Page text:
By Sadie McInnes
“If there’s one thing you can count on me to do, it’s to pleasure myself.” Famous words from this year’s Student Activity Council (SAC) president. There’s no denying that he started his term as school president with a bang. But with still no sign of him at Harbord events this year, many new students claim that they couldn’t even recognize him if they passed him in the halls. His absence has left many wondering, where is Nader? And who is this mystery man?
Hoping to get to the bottom of the whole conspiracy, I sat down with Nader over lunch to investigate. Unfortunately the intrigue unravels pretty quickly. “Last assembly I had an orthodontist appointment, and for the grade nine assembly I was working as a camp counsellor during the day, so I didn’t have time to come,” he informed me, matter of factly. It’s hard to argue with that logic. So I moved on to question number two, “Who is Nader Abdul Hadi?” And it turns out there’s a lot more to the guy than killer hair.
It turns out that Nader come to Toronto from Palestine, when he was six years old. The story of his move here is, as he describes it, “kind of funny and kind of scary,” but I’m not so sure about the funny part. “I was sitting at home, watching TV, and I was facing the window, and I heard a little sound at the window,” he describes. “I ran and cried to my mom and dad. It turned out that a bullet came – a stray bullet, it wasn’t intended for me – came through the window, it hit the wall behind me, just two inches above my head. It ricocheted around the room, and I survived that, but that’s basically why we moved here, or one of the reasons, cause at the time it wasn’t that safe.”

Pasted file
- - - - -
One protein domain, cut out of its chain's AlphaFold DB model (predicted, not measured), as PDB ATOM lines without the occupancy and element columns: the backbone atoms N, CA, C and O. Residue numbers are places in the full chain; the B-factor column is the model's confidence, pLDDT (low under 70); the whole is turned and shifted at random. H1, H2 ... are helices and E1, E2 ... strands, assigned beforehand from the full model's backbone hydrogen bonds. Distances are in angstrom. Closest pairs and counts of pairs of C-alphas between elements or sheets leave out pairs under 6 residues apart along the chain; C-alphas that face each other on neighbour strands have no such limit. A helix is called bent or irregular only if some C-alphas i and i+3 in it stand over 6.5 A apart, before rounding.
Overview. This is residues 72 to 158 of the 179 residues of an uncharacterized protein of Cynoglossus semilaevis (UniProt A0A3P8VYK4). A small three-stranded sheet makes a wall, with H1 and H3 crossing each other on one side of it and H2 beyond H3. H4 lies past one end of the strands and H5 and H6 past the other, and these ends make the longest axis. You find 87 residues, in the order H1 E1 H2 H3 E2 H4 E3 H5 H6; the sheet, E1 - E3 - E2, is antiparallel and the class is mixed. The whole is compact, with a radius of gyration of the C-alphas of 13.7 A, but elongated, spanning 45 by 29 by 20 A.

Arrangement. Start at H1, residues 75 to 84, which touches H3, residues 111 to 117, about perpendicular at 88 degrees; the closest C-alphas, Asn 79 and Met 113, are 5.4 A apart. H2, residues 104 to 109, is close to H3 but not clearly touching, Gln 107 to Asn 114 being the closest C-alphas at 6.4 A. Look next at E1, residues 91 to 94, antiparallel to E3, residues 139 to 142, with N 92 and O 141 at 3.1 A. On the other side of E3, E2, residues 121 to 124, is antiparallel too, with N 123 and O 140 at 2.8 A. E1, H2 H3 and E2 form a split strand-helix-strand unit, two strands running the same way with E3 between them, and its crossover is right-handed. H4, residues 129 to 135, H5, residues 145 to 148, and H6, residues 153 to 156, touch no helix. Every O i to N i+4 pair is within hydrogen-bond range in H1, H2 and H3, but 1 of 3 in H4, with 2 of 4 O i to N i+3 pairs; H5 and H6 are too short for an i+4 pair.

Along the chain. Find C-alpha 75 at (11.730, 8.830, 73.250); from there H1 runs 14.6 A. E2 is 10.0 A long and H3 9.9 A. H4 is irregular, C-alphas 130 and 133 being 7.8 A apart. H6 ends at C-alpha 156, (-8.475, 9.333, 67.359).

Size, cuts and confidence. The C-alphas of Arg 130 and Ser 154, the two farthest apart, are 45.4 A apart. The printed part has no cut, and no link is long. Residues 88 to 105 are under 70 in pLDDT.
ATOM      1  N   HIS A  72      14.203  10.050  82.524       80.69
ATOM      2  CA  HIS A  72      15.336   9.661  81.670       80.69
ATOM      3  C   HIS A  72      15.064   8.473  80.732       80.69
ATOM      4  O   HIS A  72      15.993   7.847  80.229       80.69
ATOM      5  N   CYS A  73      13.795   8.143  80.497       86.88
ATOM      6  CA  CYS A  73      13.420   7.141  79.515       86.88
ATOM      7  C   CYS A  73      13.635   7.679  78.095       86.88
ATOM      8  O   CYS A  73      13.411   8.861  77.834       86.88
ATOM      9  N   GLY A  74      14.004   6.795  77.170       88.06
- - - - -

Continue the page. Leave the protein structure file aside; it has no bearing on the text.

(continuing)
After his move to Toronto, Nader seems to have led a pretty normal childhood. I’m lucky enough to have a few close friends who knew him when he was younger, and based on their descriptions I’ve determined that he was just a half sized model of his current day self, with twice the hair. Now, as we all know, he holds the top spot in office of Harbord’s SAC.
“When asked why he ran, he replies, “Honestly, nobody else ran, and basically I just wanted to do it for University. As long as it looks good on the University application, I’m good.” Unfortunately, it hasn’t been that simple. It seems Nader has gotten more than his fair share of criticism this fall. This will be his first year in SAC, and his inexperience has sparked some controversy among longtime activity council staff. “I just came in to SAC, and they’re like, you haven’t been here, so why are you president?” he explains, “There are students who have said bad things about me, but they didn’t run, so what can I do?” Nader makes a valid point, seeing as he ran unopposed last year. Where were the other Student Activity Council executives in June? And if they didn’t run, who are they to complain?
When asked about plans for this school year, he responds, “Plans? I don’t have any plans,” but explains that, at the moment, he’s just working as best he can at catching up on SAC basics. Nader encourages students to come to him with any suggestions they have for the coming school year. “Pretty much,” he says, “just don’t hate the player.”